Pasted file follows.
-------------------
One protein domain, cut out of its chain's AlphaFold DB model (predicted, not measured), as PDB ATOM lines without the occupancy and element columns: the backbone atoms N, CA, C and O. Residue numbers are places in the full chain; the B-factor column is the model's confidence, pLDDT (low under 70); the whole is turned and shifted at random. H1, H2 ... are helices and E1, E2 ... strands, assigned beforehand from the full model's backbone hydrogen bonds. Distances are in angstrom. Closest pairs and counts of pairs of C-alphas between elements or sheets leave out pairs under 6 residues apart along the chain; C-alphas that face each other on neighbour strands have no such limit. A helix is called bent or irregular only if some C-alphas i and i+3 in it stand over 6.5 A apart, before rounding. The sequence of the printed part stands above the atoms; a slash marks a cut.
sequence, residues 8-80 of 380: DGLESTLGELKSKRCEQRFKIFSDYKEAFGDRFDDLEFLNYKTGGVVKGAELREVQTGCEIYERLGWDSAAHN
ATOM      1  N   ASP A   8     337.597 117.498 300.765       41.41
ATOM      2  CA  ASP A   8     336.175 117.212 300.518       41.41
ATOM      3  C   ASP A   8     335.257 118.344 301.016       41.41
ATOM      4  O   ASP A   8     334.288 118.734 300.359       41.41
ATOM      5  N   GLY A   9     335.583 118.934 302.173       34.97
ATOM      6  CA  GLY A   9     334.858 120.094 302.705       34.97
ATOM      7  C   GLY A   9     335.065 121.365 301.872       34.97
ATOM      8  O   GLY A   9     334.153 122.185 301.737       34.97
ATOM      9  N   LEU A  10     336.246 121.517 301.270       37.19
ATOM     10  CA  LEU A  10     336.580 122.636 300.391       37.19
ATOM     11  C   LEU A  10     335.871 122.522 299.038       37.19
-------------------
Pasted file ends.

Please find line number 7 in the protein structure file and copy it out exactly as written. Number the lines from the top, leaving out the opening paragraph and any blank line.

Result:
ATOM      6  CA  GLY A   9     334.858 120.094 302.705       34.97